Reading ebooks with Arianna

8 July, 2024

I don’t read many ebooks on my laptop. There are a number of reasons for that, none of them important or shocking.

When I do read a ebook on my laptop, I use an application called Foliate. It’s been a favourite of mine for years, and I’ve been using it regularly since my StarLite Mark V tablet landed in my hands.

Of course, there are times when app wanderlust sets in. I’m not immune to it. So, I decided to check out a few other ebook readers for the Linux desktop. One that caught my eye was Arianna, a reader for KDE that’s focused solely on books in the EPUB format.

Let’s take a look at it.

Getting Arianna

As I mentioned above, Arianna is an application for the KDE desktop. You can install it on KDE from an AppStream application store.

But what if you’re not using KDE? You can install it as a Flatpak or as a snap. It might also be available from your Linux distribution’s software centre. It can’t hurt to check …

Using Arianna

When you first fire up Arianna, it scans your /home directory for books with the extension .epub. In fact, it does this each time you start it.

Here’s what the application looks like after its starts and does a scan:

Arianna, with ebooks loaded

As an aside, I found that Arianna scanning for books can be a good way to find multiple copies of ebooks on my computer.

Click on an ebook’s title and it opens (no surprise there!). Out of the box, Arianna displays a book in a two-column view (as shown below):

Arianna’s default two-column view

You can change that in the applications’s settings (more on this in a moment), or you can manually resize the screen to get a one-column effect.

To move through the pages of a book, press the right and left arrow keys on your keyboard or click the controls at bottom of window, as shown below:

Arianna’s navigation bar

You can also navigate through a book by clicking the Table of Contents icon in top-right corner of the screen to pop out a list of the book’s chapters and sections. Here’s an example:

Arianna displaying a book’s table of contents

Fiddling with Settings

Arianna’s settings are fairly basic, as you can see below:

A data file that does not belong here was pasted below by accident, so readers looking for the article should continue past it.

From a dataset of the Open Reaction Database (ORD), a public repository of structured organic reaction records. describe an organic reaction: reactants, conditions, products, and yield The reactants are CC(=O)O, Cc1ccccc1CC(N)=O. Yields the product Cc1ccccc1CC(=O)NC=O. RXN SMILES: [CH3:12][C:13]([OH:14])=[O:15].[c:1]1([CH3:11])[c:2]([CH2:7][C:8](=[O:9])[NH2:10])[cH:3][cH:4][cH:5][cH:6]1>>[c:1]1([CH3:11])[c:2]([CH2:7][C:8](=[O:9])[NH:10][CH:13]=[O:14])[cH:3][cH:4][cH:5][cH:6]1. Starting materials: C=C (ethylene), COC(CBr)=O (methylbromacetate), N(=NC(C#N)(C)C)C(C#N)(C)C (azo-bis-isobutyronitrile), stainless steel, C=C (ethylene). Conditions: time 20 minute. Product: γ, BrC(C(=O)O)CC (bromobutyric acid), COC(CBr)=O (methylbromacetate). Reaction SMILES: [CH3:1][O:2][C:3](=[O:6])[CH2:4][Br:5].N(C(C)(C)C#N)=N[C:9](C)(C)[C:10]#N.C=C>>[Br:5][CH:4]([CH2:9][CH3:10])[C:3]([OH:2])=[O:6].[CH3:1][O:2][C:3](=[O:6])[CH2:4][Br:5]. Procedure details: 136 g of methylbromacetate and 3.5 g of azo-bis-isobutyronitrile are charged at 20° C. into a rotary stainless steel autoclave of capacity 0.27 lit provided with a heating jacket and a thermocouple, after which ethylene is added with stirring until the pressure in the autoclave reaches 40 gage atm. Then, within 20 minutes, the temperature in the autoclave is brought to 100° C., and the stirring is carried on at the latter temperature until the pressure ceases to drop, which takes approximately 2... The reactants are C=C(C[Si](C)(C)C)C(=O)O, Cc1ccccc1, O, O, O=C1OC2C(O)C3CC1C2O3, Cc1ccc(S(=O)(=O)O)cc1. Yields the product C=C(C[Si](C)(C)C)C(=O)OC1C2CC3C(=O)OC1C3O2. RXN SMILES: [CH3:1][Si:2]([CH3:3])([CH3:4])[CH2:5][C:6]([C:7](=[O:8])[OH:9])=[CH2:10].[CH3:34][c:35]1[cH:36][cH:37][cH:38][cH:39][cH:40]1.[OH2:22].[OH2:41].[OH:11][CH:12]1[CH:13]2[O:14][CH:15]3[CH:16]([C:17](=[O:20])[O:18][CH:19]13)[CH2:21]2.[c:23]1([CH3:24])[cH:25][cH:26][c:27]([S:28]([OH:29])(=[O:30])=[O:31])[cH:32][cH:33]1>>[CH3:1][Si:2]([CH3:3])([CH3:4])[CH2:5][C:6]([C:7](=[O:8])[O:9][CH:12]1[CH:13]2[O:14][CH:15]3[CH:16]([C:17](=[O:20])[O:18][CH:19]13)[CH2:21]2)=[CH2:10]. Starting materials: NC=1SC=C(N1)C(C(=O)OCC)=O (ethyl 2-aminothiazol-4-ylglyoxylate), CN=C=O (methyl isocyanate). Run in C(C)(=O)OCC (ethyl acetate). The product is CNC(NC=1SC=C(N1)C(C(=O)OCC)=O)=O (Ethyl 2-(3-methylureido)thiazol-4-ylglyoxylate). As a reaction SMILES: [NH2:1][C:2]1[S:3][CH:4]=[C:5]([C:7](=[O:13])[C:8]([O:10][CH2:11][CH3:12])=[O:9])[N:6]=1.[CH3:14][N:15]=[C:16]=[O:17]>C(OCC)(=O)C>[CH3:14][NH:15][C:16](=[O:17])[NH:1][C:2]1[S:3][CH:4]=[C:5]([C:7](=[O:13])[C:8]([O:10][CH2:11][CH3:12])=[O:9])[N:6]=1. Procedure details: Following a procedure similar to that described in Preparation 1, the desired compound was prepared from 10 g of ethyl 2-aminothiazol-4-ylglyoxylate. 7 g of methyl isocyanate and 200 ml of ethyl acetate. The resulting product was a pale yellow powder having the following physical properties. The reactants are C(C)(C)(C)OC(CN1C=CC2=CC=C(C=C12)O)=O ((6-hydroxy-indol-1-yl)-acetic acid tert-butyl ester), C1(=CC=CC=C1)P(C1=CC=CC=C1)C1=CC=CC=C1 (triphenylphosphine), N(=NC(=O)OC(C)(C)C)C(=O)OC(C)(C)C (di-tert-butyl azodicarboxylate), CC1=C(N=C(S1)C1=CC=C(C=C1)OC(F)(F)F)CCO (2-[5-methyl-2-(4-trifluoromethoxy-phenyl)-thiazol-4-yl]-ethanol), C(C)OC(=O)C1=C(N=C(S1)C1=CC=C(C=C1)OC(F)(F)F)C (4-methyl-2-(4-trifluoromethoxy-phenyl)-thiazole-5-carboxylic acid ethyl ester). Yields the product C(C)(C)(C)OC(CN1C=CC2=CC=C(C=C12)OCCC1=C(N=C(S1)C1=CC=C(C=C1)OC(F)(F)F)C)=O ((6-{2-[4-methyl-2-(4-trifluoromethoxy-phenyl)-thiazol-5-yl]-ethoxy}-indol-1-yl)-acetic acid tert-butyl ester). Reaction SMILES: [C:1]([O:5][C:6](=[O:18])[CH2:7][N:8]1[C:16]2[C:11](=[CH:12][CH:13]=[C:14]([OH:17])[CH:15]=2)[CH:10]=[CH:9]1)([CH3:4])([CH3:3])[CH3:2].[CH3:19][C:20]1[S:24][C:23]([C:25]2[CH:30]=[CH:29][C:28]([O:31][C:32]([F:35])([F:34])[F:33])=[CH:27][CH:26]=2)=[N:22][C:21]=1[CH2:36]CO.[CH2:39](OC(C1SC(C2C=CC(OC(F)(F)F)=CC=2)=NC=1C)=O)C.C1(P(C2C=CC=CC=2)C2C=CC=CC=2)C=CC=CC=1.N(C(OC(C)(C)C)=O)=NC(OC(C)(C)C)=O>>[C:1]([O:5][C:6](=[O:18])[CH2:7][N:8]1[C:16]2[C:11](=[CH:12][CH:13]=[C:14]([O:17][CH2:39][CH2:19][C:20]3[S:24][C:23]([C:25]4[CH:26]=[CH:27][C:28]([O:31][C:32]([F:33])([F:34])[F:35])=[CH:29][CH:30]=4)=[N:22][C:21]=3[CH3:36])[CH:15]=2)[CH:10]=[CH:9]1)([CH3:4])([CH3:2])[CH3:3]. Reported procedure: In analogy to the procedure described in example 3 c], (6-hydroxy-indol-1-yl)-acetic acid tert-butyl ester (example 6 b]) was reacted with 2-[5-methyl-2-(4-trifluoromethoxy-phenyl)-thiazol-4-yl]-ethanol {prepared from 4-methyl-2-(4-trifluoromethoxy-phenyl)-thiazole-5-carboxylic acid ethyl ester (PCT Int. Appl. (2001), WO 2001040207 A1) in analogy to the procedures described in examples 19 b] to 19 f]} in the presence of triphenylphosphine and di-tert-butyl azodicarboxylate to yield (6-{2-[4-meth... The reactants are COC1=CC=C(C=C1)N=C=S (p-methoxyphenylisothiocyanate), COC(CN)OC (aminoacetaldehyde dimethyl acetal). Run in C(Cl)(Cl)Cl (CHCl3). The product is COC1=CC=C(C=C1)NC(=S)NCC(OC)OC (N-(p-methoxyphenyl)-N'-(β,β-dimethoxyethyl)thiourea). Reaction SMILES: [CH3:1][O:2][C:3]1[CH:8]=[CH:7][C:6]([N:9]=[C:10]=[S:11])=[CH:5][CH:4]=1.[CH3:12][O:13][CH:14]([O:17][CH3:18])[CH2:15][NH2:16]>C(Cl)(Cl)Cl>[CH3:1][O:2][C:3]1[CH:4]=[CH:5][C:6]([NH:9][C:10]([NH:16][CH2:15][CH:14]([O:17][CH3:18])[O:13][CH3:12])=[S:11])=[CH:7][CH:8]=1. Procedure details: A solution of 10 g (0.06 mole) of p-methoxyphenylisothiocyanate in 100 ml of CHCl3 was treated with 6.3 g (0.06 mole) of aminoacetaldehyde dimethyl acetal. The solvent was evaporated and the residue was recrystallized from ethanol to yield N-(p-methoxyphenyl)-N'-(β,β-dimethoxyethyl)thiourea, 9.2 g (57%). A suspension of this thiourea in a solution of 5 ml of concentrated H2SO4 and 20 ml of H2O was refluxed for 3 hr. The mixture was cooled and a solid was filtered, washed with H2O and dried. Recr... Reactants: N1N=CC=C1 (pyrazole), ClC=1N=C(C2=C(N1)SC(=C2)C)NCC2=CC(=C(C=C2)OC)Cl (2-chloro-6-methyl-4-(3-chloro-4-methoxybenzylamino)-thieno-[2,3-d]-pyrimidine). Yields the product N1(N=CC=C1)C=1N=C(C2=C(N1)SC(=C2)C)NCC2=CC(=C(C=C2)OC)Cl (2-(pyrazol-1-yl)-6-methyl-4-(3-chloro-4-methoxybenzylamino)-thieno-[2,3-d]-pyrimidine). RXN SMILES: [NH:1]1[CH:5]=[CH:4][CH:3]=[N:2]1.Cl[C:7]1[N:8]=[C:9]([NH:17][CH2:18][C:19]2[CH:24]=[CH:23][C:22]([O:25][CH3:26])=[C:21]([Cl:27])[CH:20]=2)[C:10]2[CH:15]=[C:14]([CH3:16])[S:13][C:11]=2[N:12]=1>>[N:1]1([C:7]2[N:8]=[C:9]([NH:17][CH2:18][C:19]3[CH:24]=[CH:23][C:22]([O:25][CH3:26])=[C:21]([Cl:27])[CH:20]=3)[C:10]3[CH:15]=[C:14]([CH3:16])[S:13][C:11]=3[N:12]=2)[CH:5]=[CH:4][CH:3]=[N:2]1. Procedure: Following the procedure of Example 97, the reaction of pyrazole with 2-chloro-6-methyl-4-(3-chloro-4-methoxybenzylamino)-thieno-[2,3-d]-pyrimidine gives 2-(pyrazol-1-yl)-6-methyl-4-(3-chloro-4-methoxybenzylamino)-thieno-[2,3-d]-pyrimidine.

Arianna’s settings

You can change the default width of the reading window from 1,400 pixels to something smaller (or larger). Setting it to 600 pixels, for example, changes the view to a single column. Here’s an example:

Arianna in one-column mode

You can also change the font used in ebooks, the height of lines, and enable or disable justification and the hyphenation of text. Nothing fancy, but it works.

Some Quibbles

All of that is well and good, but I ran into a few quirks when using Arianna.

Right clicking on a page pops up a menu with a few options that didn’t work for me. Well, selecting the Reload option does work, but that takes you back to the cover of book that you’re reading.

On top of that, Arianna doesn’t remember where you were in a book. When you close the application and open the book again, you start at the cover.

I’ve been wondering if that (and the right click menu not working) is because Arianna is a KDE application that I’m running as a Flatpak on a GNOME-based desktop. Perhaps the Flatpak version is missing a sprinkling of KDE magic dust that makes those features work?

Also, Arianna only supports EPUBs (including DRM-free Kobo EPUBs and advanced EPUBs). I prefer to read EPUBs, but a reader which only supports that format might be limiting for some.

Final Thoughts

There were aspects of Arianna that I liked, but those aspects were overshadowed by some of the problems that I mentioned above. Compared to other ebook readers I’ve used, like Foliate or Bookworm, Arianna falls a bit flat. It just isn’t the desktop ebook reader for me.

Scott Nesbitt